Machining vibrations, also called chatter, correspond to the relative movement between the workpiece and the cutting tool. The vibrations result in waves on the machined surface. This affects typical machining processes, such as turning, milling and drilling, and atypical machining processes, such as grinding.
Chatter is the presence of vibrations that occur when tool pressure is too high, spindle speed is too high, or feed rate is too low. The cause of chatter can be located in either tool setup or work piece setup. Chatter is usually due to too high tool pressure or insufficient rigidity.
Secondly, how do I stop my tools from vibrating? To minimize vibration, endmill users should examine using helix angles from 30 to 60 degrees relative to the centerline of the tool. Minimize length; maximize diameter. In addition to positive rake and high helix angles, both milling cutters and endmills should be as stiff as possible.
Secondly, what is regenerative chatter?
Regenerative chatter vibration arises due to interaction between the machining process and the machine tool structure. Regenerative chatter occurs at the frequency of the most dominant mode of the machine tool structure.
What causes chatter?
One of the most common causes is chatter created by vibration in the CNC machine tool cutting process. Chatter is caused by the inherent natural frequency of the cutting tool. It can be triggered by many process conditions: toolholding, cutter tooling, part fixturing and machine conditions.
Why does my wood lathe chatter?
Lathe chatter is caused by the flexing of the work piece, and is more prevalent toward the center of the project where the piece is does not have as much support for the headstock and tailstock, and is more prone to flexing under pressure.
Is chattering a verb?
verb (used without object) to talk rapidly in a foolish or purposeless way; jabber. to utter a succession of quick, inarticulate, speechlike sounds, as monkeys or certain birds. to make a rapid clicking noise by striking together: His teeth were chattering from the cold.
What does a boring bar do?
The boring bar is used on a metal lathe, a machine tool that spins a part while moving a cutting tool to remove material from the part, to enlarge the inside diameter of a work piece and, potentially, to cut that dimension to a tight tolerance.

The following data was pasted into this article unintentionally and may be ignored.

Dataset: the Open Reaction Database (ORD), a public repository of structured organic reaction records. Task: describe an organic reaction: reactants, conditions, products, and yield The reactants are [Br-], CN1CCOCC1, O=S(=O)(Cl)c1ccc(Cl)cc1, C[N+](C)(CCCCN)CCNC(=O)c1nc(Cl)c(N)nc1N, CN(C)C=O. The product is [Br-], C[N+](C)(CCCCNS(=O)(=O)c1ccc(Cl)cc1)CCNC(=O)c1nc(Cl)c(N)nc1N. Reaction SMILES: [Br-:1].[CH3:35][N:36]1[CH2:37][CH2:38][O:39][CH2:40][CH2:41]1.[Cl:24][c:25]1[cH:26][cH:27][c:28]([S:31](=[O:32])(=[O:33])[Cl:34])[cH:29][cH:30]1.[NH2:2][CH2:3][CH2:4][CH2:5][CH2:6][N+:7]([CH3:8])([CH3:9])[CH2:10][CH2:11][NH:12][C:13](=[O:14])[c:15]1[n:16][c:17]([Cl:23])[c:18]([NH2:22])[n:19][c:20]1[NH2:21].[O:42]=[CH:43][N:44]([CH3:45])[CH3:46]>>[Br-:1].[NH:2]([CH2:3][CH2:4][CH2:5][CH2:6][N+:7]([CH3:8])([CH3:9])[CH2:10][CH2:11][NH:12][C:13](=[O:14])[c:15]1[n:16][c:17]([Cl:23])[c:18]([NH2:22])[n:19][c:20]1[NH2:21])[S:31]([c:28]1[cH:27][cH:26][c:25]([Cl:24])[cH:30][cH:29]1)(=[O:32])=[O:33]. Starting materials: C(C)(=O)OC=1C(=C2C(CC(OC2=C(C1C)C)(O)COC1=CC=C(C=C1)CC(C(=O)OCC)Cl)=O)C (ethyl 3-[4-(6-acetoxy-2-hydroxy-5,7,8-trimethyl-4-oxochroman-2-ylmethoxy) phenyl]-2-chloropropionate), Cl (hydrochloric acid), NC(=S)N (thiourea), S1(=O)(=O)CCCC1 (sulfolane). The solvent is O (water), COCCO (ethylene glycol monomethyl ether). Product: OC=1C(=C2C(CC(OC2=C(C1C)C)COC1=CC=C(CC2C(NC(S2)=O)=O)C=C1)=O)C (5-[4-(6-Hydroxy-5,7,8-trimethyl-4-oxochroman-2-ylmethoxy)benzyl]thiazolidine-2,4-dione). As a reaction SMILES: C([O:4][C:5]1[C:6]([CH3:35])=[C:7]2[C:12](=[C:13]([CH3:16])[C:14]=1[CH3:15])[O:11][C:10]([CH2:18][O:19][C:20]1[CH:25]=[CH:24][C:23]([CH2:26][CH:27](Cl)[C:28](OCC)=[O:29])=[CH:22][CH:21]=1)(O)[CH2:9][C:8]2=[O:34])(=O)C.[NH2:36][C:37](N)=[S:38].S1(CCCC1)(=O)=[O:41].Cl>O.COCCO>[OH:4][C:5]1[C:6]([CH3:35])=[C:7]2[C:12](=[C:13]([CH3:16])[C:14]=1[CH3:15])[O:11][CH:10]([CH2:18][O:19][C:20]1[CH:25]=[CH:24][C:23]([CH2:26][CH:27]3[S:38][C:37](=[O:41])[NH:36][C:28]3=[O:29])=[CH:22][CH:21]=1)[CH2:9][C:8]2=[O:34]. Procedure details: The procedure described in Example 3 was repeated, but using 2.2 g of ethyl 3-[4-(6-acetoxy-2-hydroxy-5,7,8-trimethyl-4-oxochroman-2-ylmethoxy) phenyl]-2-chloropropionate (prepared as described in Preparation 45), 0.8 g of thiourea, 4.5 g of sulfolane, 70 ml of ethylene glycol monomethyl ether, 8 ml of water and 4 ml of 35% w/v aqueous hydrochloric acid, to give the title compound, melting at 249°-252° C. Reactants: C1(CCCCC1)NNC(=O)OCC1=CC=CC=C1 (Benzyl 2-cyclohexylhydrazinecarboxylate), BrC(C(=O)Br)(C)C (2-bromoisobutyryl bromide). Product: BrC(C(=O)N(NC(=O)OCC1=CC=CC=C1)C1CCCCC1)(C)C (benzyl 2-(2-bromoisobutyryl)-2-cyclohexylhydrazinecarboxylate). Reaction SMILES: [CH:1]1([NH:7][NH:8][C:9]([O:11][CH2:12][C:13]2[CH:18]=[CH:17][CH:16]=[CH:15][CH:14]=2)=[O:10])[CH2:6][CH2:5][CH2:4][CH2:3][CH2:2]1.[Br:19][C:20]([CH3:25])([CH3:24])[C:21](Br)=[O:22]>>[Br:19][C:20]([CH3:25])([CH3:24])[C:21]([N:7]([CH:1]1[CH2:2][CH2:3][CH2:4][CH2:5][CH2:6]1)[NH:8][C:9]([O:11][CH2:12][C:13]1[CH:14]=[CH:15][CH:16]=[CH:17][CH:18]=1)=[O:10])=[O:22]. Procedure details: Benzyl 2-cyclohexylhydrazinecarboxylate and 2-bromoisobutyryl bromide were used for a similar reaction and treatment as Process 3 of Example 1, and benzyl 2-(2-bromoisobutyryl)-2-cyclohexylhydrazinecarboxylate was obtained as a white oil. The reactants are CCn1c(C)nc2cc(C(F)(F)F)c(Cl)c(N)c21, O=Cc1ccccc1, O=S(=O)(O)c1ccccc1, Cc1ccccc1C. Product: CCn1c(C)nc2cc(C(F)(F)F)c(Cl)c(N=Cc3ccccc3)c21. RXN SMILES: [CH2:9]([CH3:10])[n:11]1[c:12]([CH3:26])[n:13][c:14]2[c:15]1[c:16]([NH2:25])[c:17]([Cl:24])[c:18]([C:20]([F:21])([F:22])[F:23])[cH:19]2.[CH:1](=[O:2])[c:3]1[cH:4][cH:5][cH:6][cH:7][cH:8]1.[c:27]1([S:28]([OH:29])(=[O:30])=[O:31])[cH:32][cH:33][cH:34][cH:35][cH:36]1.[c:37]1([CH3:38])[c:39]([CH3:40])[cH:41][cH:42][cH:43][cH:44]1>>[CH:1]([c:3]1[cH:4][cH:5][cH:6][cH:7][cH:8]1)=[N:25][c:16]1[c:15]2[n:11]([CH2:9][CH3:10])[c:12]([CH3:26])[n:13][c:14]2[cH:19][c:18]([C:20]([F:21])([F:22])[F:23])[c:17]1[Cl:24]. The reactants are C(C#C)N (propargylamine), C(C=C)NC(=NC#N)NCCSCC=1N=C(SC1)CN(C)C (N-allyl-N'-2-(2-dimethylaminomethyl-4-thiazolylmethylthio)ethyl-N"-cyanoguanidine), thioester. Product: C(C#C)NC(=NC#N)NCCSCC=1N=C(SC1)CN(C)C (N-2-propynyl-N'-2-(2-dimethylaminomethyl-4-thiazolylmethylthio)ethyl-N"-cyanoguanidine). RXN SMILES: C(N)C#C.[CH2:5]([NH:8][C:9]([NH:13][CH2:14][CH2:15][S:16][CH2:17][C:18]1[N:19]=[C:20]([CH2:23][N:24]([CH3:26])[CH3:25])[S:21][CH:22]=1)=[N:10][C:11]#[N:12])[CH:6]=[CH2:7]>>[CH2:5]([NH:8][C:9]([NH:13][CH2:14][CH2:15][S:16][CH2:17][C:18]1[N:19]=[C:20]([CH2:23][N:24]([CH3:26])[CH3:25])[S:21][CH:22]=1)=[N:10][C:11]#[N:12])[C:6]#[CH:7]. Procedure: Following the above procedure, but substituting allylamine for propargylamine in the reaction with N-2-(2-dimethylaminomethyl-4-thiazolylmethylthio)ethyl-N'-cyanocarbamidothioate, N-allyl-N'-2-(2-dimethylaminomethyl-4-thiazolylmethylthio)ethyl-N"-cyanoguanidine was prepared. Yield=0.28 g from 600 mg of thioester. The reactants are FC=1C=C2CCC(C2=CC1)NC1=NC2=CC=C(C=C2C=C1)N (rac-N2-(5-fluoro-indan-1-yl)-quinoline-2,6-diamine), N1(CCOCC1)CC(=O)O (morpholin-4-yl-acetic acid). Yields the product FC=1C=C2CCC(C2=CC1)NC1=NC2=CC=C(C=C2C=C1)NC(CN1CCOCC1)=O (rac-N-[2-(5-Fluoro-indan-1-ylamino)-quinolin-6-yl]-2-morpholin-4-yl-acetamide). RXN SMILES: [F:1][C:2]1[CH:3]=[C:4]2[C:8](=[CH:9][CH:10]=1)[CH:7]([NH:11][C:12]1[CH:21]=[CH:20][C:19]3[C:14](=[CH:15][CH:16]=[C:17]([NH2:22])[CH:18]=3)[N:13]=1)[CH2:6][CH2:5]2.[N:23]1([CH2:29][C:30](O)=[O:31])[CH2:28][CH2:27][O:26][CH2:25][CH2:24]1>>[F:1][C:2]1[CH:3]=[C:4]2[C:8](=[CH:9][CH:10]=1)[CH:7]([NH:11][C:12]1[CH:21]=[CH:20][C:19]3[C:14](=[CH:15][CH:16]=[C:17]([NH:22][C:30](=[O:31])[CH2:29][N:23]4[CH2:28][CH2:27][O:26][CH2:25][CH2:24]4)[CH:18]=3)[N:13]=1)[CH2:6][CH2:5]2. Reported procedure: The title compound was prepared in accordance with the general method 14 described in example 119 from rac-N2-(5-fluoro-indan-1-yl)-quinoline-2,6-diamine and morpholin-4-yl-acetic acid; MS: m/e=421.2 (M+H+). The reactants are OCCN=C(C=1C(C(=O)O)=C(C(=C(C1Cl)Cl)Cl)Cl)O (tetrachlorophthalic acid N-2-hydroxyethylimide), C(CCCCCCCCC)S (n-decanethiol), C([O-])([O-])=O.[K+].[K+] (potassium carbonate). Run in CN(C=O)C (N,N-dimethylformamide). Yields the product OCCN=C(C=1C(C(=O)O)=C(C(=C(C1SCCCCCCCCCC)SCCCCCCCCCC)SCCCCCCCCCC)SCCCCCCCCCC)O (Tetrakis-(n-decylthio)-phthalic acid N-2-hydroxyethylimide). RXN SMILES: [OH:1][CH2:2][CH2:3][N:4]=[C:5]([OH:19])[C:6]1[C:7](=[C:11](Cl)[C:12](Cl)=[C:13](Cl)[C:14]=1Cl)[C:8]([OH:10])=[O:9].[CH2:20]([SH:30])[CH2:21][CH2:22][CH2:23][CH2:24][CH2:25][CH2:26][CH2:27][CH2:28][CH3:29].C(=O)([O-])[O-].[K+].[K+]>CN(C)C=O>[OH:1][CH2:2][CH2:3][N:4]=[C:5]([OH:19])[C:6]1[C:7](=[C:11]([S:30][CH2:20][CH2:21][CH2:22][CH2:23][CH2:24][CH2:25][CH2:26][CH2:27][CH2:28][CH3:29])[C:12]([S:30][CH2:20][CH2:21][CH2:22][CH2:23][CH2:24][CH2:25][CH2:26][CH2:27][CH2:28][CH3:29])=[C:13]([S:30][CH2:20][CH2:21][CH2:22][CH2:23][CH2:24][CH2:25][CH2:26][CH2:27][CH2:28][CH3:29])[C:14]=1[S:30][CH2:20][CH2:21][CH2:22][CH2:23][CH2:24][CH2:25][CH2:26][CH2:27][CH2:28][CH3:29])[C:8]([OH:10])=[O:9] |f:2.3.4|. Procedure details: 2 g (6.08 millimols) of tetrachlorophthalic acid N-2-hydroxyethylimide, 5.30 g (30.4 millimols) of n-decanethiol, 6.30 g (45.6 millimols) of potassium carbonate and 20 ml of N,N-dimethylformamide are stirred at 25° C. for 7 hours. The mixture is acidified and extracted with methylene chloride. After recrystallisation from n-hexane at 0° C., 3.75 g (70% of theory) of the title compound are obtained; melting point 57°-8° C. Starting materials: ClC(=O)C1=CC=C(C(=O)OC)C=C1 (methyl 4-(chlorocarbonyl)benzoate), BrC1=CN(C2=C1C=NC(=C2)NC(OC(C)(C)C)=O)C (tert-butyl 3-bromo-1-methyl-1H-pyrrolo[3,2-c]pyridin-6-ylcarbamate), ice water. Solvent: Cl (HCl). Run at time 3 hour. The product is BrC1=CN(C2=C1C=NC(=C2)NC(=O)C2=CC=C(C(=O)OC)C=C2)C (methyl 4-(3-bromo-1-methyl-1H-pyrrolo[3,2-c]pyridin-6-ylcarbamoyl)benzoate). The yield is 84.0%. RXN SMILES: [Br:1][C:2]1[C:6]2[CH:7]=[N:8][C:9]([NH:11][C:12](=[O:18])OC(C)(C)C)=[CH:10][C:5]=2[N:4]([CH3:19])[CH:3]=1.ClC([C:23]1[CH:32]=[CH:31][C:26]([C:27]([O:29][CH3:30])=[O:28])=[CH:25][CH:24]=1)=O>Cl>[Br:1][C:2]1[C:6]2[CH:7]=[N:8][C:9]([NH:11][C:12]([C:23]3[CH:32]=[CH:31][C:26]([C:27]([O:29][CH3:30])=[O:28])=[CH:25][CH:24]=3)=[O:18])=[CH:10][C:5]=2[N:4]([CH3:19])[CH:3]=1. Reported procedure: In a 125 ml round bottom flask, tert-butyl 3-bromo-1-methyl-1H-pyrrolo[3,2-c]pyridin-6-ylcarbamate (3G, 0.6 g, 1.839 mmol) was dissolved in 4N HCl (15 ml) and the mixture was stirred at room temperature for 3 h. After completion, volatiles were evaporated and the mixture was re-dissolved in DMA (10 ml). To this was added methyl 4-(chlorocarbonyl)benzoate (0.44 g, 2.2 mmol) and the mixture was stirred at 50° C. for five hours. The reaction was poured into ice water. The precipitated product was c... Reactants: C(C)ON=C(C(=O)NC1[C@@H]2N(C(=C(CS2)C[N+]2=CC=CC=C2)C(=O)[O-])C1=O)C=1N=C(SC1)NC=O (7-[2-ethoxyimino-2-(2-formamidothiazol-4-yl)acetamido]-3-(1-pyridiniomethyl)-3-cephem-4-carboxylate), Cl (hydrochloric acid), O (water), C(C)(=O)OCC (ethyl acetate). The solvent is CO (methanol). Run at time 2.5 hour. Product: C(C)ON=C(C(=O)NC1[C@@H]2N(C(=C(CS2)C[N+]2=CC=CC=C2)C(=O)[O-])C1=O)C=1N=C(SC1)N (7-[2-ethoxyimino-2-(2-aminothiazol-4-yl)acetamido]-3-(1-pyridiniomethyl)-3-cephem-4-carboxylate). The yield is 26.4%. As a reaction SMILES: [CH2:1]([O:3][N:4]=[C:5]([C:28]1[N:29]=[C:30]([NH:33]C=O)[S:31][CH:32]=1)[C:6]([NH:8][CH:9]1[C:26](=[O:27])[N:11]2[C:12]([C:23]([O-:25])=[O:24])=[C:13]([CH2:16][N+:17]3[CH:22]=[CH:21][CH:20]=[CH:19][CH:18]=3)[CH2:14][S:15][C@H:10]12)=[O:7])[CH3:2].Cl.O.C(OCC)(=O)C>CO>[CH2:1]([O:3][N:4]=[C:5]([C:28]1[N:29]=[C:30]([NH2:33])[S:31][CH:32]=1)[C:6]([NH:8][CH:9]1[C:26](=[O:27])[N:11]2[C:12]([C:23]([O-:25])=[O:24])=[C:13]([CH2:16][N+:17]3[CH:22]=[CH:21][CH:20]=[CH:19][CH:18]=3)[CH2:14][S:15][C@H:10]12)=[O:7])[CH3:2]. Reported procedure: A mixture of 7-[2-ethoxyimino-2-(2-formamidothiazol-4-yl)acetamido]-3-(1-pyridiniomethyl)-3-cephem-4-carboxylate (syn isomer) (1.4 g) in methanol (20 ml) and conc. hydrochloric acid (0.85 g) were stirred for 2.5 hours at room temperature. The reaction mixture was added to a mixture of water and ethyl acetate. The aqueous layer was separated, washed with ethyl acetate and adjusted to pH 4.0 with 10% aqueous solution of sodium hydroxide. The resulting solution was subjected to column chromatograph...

What is a speed lathe?
Speed lathe (Mach) a power lathe with a rapidly revolving spindle, for turning small objects, for polishing, etc.; a hand lathe. Speed lathe a small lathe which, from its high speed, is adapted for drilling; a hand lathe.
What is a tailstock on a lathe?
A tailstock, also known as a foot stock, is a device often used as part of an engineering lathe, wood-turning lathe, or used in conjunction with a rotary table on a milling machine. It is usually used to apply support to the longitudinal rotary axis of a workpiece being machined.
What is the feed rate on a lathe?
Feed rate is defined as the distance the tool travels during one revolution of the part. Cutting speed and feed determines the surface finish, power requirements, and material removal rate. The primary factor in choosing feed and speed is the material to be cut.
What is machine vibration?
Vibration is simply a back and forth movement—or oscillation—of machines and components in motorized equipment. Vibration in industrial equipment can be a symptom, or cause, of a problem, or it can be associated with normal operation. As machine speed increases the effects of imbalance become greater.
What are the different lathe cutting tools?
Following are the different types of lathe cutting tools: Turning tool. Chamfering tool. Thread cutting tool. Internal thread cutting tool. Facing tool. Grooving tool. Forming tool. Boring tool.